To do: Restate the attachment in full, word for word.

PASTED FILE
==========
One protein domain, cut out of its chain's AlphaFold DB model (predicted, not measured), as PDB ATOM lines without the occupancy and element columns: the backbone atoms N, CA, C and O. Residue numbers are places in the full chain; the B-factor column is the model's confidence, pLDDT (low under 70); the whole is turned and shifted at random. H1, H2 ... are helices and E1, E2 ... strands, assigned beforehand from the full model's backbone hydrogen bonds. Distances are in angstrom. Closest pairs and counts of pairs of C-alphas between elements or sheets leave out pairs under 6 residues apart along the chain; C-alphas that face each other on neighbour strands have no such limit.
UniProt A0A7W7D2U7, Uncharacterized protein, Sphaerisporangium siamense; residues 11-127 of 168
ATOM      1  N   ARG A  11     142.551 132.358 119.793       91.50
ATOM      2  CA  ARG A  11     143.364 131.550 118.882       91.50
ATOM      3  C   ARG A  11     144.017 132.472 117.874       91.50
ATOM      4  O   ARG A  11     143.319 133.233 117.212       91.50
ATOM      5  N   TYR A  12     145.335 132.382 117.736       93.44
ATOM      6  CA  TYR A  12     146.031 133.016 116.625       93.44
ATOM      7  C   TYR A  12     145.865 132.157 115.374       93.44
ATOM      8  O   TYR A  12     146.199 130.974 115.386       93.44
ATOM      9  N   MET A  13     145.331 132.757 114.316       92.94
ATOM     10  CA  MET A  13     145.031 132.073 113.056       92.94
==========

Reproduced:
One protein domain, cut out of its chain's AlphaFold DB model (predicted, not measured), as PDB ATOM lines without the occupancy and element columns: the backbone atoms N, CA, C and O. Residue numbers are places in the full chain; the B-factor column is the model's confidence, pLDDT (low under 70); the whole is turned and shifted at random. H1, H2 ... are helices and E1, E2 ... strands, assigned beforehand from the full model's backbone hydrogen bonds. Distances are in angstrom. Closest pairs and counts of pairs of C-alphas between elements or sheets leave out pairs under 6 residues apart along the chain; C-alphas that face each other on neighbour strands have no such limit.
UniProt A0A7W7D2U7, Uncharacterized protein, Sphaerisporangium siamense; residues 11-127 of 168
ATOM      1  N   ARG A  11     142.551 132.358 119.793       91.50
ATOM      2  CA  ARG A  11     143.364 131.550 118.882       91.50
ATOM      3  C   ARG A  11     144.017 132.472 117.874       91.50
ATOM      4  O   ARG A  11     143.319 133.233 117.212       91.50
ATOM      5  N   TYR A  12     145.335 132.382 117.736       93.44
ATOM      6  CA  TYR A  12     146.031 133.016 116.625       93.44
ATOM      7  C   TYR A  12     145.865 132.157 115.374       93.44
ATOM      8  O   TYR A  12     146.199 130.974 115.386       93.44
ATOM      9  N   MET A  13     145.331 132.757 114.316       92.94
ATOM     10  CA  MET A  13     145.031 132.073 113.056       92.94